Periconceptional maternal body mass index and the impact on post-implantation (sex-specific) embryonic growth and morphological development

Linette van Duijn, Melek Rousian, Joop S.E. Laven, Régine P.M. Steegers-Theunissen*

*Corresponding author for this work

Research output: Contribution to journalArticleAcademicpeer-review

1 Citation (Scopus)


Objective: Women with obesity have an increased risk of pregnancy complications. Although complications generally present in the second and third trimester of pregnancy, most of them develop in the periconception period. Moreover, fetal sex also impacts pregnancy course and outcome. Therefore, our aim is to study (sex-specific) associations between periconceptional maternal body mass index (BMI) and embryonic growth and morphological development. Methods: A total of 884 women with singleton pregnancies were selected from the Rotterdam Periconception Cohort, comprising 15 women with underweight, 483 with normal weight, 231 with overweight and 155 with obesity. Longitudinal three-dimensional ultrasound examinations were performed at 7, 9, and 11 weeks of gestation for offline measurements of crown-rump length (CRL), embryonic volume (EV), and Carnegie stages. Analyses were adjusted for maternal age, parity, ethnicity, education, and periconceptional lifestyle. Results: A negative trend was observed for embryos of women with obesity (βEV −0.03, p = 0.086), whereas embryonic growth and developmental trajectories in women with overweight were comparable to those with normal weight. Maternal underweight was associated with faster morphological development (βCarnegie 0.78, p = 0.004). After stratification for fetal sex, it was demonstrated that female embryos of underweight women grow and morphologically develop faster than those of normal weight women (βEV 0.13, p = 0.008; βCarnegie 1.39, p < 0.001), whereas female embryos of women with obesity grow slower (βEV −0.05, p = 0.027). Conclusion: We found that periconceptional maternal underweight is associated with faster embryonic growth, especially in females. In contrast, female embryos of women with obesity grow slower than female embryos of women with normal weight. This may be the result of altered female adaptation to the postnatal environment. Future research should focus on strategies for optimizing preconceptional maternal weight, to reduce BMI-related pregnancy complications and improve the health of future generations.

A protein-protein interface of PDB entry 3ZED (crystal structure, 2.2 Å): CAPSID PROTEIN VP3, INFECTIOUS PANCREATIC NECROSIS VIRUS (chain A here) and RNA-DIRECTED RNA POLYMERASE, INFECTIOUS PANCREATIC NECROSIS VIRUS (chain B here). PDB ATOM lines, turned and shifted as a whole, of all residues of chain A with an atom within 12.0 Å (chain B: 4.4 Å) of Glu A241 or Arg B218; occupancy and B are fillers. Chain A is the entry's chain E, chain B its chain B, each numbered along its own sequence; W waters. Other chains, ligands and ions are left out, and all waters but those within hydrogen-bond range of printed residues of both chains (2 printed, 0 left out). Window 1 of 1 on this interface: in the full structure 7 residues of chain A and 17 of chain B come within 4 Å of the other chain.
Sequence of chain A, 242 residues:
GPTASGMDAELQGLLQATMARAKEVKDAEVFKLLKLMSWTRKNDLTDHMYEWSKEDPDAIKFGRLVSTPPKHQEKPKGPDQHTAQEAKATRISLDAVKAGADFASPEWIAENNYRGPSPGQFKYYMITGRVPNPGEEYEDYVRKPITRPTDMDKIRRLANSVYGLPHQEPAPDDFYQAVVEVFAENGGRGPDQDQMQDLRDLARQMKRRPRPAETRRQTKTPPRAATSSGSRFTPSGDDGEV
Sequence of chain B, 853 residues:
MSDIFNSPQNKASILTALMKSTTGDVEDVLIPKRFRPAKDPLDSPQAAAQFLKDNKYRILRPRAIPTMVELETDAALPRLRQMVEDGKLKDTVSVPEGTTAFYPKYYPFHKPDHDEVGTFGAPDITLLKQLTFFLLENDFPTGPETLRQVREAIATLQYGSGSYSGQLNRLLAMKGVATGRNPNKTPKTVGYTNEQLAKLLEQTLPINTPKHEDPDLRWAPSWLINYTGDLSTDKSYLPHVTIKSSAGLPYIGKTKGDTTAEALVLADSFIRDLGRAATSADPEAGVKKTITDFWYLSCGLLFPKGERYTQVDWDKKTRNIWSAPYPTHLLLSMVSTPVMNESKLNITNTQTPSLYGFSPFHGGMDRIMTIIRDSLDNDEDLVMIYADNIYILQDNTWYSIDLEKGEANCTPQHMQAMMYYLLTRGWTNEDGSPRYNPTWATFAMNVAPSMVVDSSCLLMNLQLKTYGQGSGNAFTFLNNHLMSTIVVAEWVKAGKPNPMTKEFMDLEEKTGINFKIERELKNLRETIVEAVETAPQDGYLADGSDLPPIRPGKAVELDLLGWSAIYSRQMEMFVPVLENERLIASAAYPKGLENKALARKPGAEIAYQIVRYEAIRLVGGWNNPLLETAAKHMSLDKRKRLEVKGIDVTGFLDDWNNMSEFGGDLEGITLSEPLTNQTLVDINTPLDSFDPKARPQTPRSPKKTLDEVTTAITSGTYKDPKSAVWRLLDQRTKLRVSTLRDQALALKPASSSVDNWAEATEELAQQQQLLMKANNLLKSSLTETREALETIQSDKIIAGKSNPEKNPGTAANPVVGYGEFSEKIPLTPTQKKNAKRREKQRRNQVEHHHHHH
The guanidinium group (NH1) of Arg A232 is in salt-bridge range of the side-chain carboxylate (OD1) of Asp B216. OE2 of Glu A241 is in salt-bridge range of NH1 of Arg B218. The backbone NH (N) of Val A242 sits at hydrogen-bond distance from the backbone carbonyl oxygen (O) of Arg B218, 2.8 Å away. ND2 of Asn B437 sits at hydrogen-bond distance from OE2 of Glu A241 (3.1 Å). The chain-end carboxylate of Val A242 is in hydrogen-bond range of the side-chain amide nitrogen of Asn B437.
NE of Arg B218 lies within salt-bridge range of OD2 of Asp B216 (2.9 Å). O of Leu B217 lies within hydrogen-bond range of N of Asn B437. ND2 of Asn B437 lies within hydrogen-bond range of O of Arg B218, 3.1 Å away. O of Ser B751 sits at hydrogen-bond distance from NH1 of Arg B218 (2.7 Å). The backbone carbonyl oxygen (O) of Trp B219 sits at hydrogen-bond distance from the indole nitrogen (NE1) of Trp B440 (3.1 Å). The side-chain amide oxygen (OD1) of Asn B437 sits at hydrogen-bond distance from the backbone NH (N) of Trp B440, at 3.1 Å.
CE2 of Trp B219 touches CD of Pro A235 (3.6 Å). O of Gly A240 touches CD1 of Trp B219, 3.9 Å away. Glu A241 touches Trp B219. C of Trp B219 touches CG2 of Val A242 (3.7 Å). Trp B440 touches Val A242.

Original languageEnglish
Pages (from-to)2369-2376
Number of pages8
JournalInternational Journal of Obesity
Issue number11
Early online date21 Jul 2021
Publication statusPublished - Nov 2021


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